Ways to Protect Yourself from Malware in the Covid Era

Ways to Protect Yourself from Malware in the Covid Era

As a result of the coronavirus crisis, computer users are increasingly getting attacked by malware. Malware, or malicious software, is a program by hackers created to steal data, disrupt a computer’s resources, and extort money from victims. It is malware that has targeted tons of remote workers around the world.

VMWare Carbon Black, a cybersecurity tracking firm, released a report that revealed 91% of remote workers have observed an increase in cyberattacks. Respondents from the UK, US, Singapore, and Italy agreed that malware attacks were on the rise. 

In a bold move, hackers have released phony contact tracing apps designed to mirror that of the government. The apps which steal banking login credentials targeted Android users. The countries affected include India, the UK, and Columbia.

Varying Forms of Malware 

  • Ransomware

Ransomware is a form of malware that holds your files hostage, preventing you from gaining access to them. Hackers that infect victims with ransomware almost always ask for payments, usually in cryptocurrency. This kind of malware has affected numerous firms, government organizations, and individuals.

The cybercriminals usually give a payment deadline to their victims before removing all their files. There have, however, been cases where a ransom is paid to ransomware hackers and the victims’ data getting deleted.

  • Spyware 

Spyware is a form of malware used to monitor a person’s computer activity. It can be used to steal login credentials, record keystrokes, and so on. It is often used by hackers to perpetrate identity theft and credit card scams.

Securing your Device against Malware 

  • Ensure your Software is Up to Date

Your operating system and programs should be updated immediately once one is available. OS providers like Linux, Apple, and Windows consistently roll out updates for users. These updates ensure full system security, making it difficult for hackers to exploit loopholes to introduce malware.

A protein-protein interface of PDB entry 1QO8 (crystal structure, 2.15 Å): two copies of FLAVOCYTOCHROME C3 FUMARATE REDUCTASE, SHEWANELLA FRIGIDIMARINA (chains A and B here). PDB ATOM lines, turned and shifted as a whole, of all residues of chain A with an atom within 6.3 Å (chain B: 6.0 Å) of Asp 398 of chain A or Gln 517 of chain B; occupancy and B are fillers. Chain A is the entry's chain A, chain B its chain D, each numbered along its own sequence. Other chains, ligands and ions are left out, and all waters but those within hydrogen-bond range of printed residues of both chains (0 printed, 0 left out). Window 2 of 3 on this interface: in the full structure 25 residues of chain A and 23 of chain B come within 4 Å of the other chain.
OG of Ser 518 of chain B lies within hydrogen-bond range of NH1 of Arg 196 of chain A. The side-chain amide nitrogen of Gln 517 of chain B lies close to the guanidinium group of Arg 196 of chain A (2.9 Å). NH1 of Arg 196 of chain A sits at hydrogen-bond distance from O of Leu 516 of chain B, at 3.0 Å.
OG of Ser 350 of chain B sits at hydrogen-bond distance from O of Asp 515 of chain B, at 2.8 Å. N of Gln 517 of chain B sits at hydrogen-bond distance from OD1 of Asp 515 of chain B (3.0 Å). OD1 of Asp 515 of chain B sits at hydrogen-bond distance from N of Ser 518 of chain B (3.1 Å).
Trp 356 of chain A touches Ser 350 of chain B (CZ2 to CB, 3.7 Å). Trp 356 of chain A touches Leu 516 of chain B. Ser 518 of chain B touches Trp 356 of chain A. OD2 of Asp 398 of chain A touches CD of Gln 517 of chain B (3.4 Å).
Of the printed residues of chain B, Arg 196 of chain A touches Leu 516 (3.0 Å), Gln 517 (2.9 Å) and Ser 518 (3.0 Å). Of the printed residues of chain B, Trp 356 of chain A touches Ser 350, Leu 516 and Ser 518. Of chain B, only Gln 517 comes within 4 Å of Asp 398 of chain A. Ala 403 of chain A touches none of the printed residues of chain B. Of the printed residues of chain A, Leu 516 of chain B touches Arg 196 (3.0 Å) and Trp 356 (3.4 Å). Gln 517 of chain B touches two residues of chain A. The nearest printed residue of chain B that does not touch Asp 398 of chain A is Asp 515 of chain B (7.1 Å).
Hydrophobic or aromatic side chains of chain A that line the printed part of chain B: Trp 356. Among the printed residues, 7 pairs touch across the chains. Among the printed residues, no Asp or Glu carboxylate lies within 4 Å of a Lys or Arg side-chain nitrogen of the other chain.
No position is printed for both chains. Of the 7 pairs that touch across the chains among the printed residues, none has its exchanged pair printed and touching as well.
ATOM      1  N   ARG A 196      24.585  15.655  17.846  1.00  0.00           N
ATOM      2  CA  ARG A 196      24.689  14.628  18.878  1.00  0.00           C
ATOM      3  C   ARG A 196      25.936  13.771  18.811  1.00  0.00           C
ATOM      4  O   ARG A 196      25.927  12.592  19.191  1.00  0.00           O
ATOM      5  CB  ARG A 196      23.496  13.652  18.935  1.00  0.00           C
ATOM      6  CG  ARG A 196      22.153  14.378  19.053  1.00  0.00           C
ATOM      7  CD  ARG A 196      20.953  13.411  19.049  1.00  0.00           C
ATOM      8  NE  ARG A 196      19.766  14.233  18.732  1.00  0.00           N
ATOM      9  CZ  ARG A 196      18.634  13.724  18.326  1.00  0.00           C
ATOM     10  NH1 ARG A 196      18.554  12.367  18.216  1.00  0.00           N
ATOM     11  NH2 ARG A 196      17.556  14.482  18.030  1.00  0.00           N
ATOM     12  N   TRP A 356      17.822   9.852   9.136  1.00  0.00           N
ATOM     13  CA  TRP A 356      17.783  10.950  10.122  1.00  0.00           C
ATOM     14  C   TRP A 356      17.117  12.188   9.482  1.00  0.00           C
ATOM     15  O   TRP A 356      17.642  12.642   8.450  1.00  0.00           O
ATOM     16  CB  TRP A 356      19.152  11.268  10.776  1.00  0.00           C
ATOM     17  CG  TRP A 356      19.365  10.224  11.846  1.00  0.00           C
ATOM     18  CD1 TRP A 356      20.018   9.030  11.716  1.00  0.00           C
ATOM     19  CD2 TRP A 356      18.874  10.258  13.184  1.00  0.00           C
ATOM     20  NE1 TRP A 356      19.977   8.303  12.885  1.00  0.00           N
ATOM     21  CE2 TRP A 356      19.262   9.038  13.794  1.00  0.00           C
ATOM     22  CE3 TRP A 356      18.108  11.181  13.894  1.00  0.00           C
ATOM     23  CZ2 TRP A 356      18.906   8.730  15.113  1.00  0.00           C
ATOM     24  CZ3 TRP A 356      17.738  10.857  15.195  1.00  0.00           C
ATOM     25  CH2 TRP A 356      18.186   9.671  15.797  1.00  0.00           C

Once you see an OS update, don’t press the ‘Remind me Later’ button. Inculcate the same habit for your computer programs. Browser plug-ins shouldn’t be ignored too. If you’re the busy type, you can set your computer to install the update automatically.

  • Download a VPN

A VPN, also known as Virtual Private Network is a security tool that encrypts your internet connection. It prevents hackers from spying on your internet activity. The protection VPNs provide from malware is two-fold.

First, it protects you on public Wi-Fi, preventing hackers from spreading malware onto your device. Free Wi-Fi hackers use this medium to attack devices connected to the same network.

Second, its services keep a list of websites infected with malware. You get prevented from visiting these blacklisted websites if you’re directed to them, provided you’re connected to a VPN app on your device.

  • Understand Email-Spread Malware

Emails are one of the most prominent ways you can get infected with malware. This is why you have to treat your emails with caution and imbibe cyber-secure email practices.

Do not open any emails from senders you don’t know. If you do, refrain from clicking any links in the email body or downloading any attachments. Call and confirm from a familiar sender that a link or file was sent to you through email before accessing it.

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